#InquirerSeven How does PH compare with other Asean countries?
Just as the Asia Pacific Economic Cooperation summit has concluded in Manila, President Aquino will once again meet with Southeast Asian leaders for the biyearly summit of the Association of Southeast Asian Nations (Asean).
The second Asean summit of 2015 is scheduled for Nov. 18 to 22, and is being held in Kuala Lumpur, Malaysia. A major issue expected to be tackled is the ongoing sea dispute in the South China Sea, which some Asean nations stake claim to.
To place context to the proceedings, INQUIRER.net lists down seven interesting tidbits comparing the Philippines to its Southeast Asian neighbors, from population growth to unemployment rate and Internet access.
All data are taken from the World Bank, Transparency.org and Visionofhumanity.org.
Here are the #InquirerSeven ways Philippines compares to the rest of Asean’s members.
1. Over 600 million people are part of Asean
The total population of all Asean countries is an estimated 623 million as of 2014, according to the World Bank. Indonesia makes up over 40 percent of that number with around 254 million, while people living in Brunei number only about 417,000.
Singapore, however, has the highest population density among the 10. For every square kilometer–the country’s total land area is 718.3 square kilometers–there are 7,736 people. The Philippines takes second place: There are 332 people per square kilometer, the total land area 300,000 square kilometers.
2. Asean population is growing faster than world average
The total population of Asean members is growing at a combined average of 1.27 percent, higher than the world average of 1.13 percent. Of the 10 members, Cambodia, Laos and the Philippines are growing the fastest, all at 1.6 percent, while Thailand’s population is growing only 0.4 percent.
3. PH has highest unemployment rate
As of 2013, the Philippines has the highest unemployment rate in the region at 7.1 percent, followed by Indonesia with 6.3 percent. Cambodia and Thailand post the lowest percentages at 0.3 percent and 0.7 percent, respectively.
4. Indonesia has biggest economy; Brunei and Laos, smallest
Indonesia’s gross domestic product (GDP) in 2014 totaled $888 billion, with Thailand a far second at $373 billion. Malaysia, Singapore and the Philippines follow closely at $326 billion, $308 billion and $285 billion, respectively.
But in terms of economic growth, Myanmar in 2014 grew the most among Asean members with a GDP growth rate of 8.5 percent, followed by Laos at 7.5 percent and Cambodia at 7 percent. Asean countries with bigger GDPs, however, posted slow growth in 2014: Thailand grew by only 1 percent, followed by Singapore at 3 percent and Indonesia at 5.2 percent.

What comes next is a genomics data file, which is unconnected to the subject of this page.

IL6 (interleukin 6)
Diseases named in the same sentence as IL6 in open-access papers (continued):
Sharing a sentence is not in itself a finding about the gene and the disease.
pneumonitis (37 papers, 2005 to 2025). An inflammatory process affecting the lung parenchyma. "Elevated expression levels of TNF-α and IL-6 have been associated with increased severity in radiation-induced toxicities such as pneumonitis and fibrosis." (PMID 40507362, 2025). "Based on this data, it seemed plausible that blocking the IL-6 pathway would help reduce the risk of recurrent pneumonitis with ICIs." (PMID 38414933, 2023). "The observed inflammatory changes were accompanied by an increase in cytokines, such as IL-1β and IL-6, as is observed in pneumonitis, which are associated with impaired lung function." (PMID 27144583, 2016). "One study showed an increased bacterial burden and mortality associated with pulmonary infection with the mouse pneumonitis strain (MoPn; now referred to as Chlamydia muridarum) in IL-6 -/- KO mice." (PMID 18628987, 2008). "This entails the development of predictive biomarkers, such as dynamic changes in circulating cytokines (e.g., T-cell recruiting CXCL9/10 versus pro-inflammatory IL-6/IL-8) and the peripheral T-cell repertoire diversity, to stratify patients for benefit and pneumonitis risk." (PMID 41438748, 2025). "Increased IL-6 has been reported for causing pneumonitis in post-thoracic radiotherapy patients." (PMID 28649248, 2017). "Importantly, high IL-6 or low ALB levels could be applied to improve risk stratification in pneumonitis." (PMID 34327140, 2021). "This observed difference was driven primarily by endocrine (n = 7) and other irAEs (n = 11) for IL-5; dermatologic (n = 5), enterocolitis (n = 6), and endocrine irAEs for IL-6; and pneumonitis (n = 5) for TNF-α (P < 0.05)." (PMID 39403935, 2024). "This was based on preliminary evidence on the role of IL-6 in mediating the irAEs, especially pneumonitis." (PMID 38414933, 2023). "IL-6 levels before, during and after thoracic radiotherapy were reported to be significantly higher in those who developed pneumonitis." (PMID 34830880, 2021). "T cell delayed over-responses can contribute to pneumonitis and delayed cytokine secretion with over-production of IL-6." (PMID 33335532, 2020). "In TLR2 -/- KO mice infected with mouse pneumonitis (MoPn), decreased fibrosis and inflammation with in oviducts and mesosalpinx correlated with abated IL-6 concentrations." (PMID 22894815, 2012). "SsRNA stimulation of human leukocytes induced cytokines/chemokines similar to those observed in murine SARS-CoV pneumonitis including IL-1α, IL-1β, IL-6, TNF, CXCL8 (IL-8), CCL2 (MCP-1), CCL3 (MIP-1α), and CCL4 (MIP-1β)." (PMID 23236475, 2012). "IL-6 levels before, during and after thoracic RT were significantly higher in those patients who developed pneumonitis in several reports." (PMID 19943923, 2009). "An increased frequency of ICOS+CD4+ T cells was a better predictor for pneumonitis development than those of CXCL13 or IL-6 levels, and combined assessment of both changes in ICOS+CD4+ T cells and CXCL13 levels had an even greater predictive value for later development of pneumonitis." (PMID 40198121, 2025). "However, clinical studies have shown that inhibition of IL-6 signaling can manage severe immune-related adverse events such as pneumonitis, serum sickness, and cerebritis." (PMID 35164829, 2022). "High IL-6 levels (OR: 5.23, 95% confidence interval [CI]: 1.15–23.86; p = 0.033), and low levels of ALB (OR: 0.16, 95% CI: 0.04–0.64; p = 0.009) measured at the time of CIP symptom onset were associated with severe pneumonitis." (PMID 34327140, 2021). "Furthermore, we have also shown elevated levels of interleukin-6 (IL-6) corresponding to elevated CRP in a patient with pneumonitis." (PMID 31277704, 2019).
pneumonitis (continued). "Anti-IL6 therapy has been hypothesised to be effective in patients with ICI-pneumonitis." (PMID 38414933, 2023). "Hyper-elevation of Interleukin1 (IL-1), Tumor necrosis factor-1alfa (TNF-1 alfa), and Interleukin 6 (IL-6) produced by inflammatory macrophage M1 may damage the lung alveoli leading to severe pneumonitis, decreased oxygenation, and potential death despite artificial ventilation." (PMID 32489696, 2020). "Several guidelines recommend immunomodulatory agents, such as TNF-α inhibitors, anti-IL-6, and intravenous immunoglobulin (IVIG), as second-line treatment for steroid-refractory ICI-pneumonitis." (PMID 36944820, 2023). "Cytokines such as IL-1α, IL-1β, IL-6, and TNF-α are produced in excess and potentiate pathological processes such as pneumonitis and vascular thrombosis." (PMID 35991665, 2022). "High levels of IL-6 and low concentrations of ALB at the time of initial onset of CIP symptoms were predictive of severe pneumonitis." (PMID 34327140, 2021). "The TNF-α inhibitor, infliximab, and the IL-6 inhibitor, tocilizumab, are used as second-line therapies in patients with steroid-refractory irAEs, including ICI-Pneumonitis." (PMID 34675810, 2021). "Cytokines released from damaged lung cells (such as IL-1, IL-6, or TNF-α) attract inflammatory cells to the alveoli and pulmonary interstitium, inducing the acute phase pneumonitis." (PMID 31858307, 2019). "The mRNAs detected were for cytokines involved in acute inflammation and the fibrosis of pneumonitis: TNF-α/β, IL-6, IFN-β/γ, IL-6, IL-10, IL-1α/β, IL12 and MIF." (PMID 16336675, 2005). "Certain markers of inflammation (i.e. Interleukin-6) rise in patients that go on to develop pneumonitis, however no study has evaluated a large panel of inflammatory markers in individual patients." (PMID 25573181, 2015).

5. Thailand, Malaysia had most number of tourists in 2013
Over 94 million people visited the 10 Asean countries in 2013. Of that number, more than half mainly visited Singapore (around 26.5 million) and Indonesia (around 25.7 million). The Philippines, in comparison, posted 4.8 million visitors that same year.
6. More than a third of Filipinos are online, but PH still has slowest Internet
Singapore is the most advanced country in relation to Internet access, ranking highest in both number of people connected to the Web–69.69 percent of its population–and Internet download speed. Malaysia comes in a close second at 67.5 percent, followed by Vietnam and the Philippines at 48.3 and 39.8 percent, respectively. But even if more than a third of Filipinos have access to the Internet, the country’s download speed, 3.4 mbps on a broadband connection, is the slowest among then 10 Asean countries. Myanmar’s, on the other hand, is 4.69 mbps, even if only 2.1 percent of its people are connected online. The Philippines fares only slightly better in terms of download speed on mobile at 3.8 mbps.
7. Singapore is most peaceful and least corrupt
Singapore scores highest among Asean members in the 2014 Global Peace Index, placing 25th out of 162 countries, it also is perceived as the least corrupt, ranking 7th of 174 countries in the 2014 Corruption Perceptions Index.
Six of nine Asean members (Brunei was not included) are ranked on the lower half of the corruption index; six of 10 are also ranked on the upper half of the peace index.
The Philippines is regarded the least peaceful among Asean countries, ranking only 132nd. Myanmar and Cambodia, on the other hand, are considered the most corrupt, both ranking 156th.
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